TORONTO - A significant proportion of men newly diagnosed with prostate cancer can be safely managed with "active surveillance" instead of undergoing radical treatment that can cause a variety of unpleasant side-effects, a Canadian study suggests.
Active surveillance means frequent monitoring of a patient's PSA (prostate-specific antigen) levels and periodic biopsies to make sure the cancer hasn't become more aggressive and spread.
The long-term study found that men with low-grade, slow-growing prostate cancer who were managed with active surveillance had a 10-year cancer-related actuarial survival rate of more than 97 per cent, and an overall survival rate of almost 80 per cent.
Furthermore, researchers determined that patients in the study had an almost 19 times greater likelihood of dying at 10 years from a cause other than prostate cancer.
About 40 per cent of men newly diagnosed have a prostate cancer profile that makes them candidates for active surveillance, said principal researcher Dr. Laurence Klotz of Sunnybrook Health Sciences Centre in Toronto.
"We recognized about 15 years ago that PSA screening resulted in a diagnosis of a lot of men who had indolent, slow-growing prostate cancer that really was not a threat to their life," Klotz said Monday.
"And we tried to come up with a way to reduce the overtreatment, which is now widely acknowledged as being a major problem," he said, noting that prostate removal or radiation treatment can lead to erectile dysfunction, urinary incontinence and rectal problems.
In 2009, an estimated 25,500 Canadian men will be diagnosed with prostate cancer and about 4,400 will die of the disease.
The study, published Tuesday in the Journal of Clinical Oncology, enrolled 452 men with a median age of 70, whose prostate cancer was picked up through screening. The researchers followed their progress for up to 14 years, giving the men PSA testing every three months and periodic biopsies up to age 80.
Over the course of the study, 30 per cent of the patients' cancers were reclassified as higher risk and the men were offered treatment.
"Seventy per cent did not require treatment," said Klotz.
In all, 97 (22 per cent) of the men died during the study period, but only five from prostate cancer.
Gary Dailey, 66, of Whitby, Ont., was diagnosed with prostate cancer in 2005. Despite a rising PSA level, biopsies showed the cancer appeared to be restricted to a small area.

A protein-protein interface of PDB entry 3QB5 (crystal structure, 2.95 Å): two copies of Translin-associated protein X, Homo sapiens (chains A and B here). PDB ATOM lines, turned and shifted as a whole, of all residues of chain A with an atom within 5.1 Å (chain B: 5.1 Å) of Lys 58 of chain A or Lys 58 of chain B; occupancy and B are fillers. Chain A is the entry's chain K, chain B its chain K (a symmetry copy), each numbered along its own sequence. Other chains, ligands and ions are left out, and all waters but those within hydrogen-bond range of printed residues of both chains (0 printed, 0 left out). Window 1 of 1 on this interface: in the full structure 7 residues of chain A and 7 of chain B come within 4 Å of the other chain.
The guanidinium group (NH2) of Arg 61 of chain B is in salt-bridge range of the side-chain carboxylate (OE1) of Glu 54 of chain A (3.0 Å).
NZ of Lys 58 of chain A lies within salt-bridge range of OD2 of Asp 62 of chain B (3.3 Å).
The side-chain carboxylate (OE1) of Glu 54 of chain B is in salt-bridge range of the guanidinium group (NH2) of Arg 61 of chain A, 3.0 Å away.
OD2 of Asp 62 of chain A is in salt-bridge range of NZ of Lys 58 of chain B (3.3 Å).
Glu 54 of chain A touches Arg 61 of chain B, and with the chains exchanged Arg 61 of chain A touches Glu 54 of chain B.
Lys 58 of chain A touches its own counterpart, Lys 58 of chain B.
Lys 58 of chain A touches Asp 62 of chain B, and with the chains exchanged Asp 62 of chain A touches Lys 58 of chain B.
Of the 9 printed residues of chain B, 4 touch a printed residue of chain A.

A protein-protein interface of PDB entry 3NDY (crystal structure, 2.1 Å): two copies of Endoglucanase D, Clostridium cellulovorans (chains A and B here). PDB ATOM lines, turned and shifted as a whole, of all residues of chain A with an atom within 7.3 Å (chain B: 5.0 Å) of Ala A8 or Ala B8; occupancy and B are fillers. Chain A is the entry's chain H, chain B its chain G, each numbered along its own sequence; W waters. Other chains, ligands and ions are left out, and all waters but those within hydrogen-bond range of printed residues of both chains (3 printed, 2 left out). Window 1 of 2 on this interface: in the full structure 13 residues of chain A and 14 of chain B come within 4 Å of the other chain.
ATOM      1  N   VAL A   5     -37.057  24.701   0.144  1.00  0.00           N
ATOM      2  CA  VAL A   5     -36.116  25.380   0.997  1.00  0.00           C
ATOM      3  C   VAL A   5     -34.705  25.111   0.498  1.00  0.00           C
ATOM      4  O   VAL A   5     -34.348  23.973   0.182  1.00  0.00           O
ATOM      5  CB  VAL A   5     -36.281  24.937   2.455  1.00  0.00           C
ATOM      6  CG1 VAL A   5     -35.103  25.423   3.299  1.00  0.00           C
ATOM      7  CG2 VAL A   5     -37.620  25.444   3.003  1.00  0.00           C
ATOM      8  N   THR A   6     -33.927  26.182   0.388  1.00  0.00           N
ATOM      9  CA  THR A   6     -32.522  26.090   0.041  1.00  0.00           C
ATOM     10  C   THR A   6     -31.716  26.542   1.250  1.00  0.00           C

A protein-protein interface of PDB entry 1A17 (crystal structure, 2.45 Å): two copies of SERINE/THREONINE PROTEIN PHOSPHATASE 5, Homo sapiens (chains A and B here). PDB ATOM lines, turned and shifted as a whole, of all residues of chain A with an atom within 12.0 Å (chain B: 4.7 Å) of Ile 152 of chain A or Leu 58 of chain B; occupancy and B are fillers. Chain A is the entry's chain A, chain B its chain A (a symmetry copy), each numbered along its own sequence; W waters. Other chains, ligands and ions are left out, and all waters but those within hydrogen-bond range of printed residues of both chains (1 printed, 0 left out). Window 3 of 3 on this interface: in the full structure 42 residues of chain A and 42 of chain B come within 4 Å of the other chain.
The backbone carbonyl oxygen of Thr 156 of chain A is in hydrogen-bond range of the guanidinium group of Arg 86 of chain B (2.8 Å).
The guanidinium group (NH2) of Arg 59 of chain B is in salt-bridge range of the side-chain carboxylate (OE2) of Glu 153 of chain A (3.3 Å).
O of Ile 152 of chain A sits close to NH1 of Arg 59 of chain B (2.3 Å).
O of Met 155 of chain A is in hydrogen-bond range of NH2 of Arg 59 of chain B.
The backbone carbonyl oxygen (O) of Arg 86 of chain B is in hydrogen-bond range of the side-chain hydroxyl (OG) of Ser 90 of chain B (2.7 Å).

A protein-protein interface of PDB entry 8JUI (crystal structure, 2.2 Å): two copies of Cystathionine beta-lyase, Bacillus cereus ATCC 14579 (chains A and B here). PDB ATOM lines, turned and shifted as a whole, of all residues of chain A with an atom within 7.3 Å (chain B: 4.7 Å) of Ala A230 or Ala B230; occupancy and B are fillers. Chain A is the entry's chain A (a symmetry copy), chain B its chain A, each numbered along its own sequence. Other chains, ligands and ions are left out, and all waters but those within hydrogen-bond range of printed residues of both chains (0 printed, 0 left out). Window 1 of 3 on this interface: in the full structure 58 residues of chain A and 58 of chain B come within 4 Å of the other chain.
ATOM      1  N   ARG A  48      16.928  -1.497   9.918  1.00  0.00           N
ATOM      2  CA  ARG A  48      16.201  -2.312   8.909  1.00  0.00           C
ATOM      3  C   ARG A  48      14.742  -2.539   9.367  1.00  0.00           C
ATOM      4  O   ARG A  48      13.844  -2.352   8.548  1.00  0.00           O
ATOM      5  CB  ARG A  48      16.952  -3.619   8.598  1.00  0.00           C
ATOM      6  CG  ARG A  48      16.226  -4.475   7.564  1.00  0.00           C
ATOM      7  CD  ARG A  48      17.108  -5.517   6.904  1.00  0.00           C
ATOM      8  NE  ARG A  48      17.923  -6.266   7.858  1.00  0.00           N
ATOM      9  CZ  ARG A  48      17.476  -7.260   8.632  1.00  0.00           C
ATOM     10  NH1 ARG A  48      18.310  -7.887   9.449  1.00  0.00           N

After being told he could undergo surgery or radiation where he lives northeast of Toronto, Dailey decided to see what other options were available and was enrolled in Sunnybrook's active surveillance study.
"I thought I like that idea far better, because you can always go for radical treatment any time later on," said Daily, explaining that unlike some people, he is able to live comfortably with the knowledge he has cancer.
"It gives me an opportunity to wait and see. It wasn't that I was all that afraid of the operation, it's that I couldn't convince myself that there was enough risk to do it."
Dr. Gilbert Welch, an expert in cancer screening at Dartmouth College in Hanover, N.H., said opting for active surveillance for men with low-grade, low-PSA prostate cancer "makes a hell of a lot of sense."
"This is exactly the kind of thing we need to be thinking about, is how can we separate people into meaningful groups and determine those groups where treatment is worse than the disease," Welch said from Hanover.
Klotz said the implications of the study's findings could be "huge" because 40 per cent of North American men each year - about 150,000 - would be candidates for this approach - even though the latest statistics show about 90 per cent receive radical treatment.
"One of the key facts that patients need to understand is that small amounts of prostate cancer develop normally with age," he said. "So your likelihood of harbouring prostate cancer is roughly equivalent to your age. In 60-year-olds, it's about 60 per cent of men."
Klotz stressed, however, that active surveillance isn't advisable for every man with prostate cancer.
"The patients who have higher-grade or more extensive prostate cancer need radical therapy."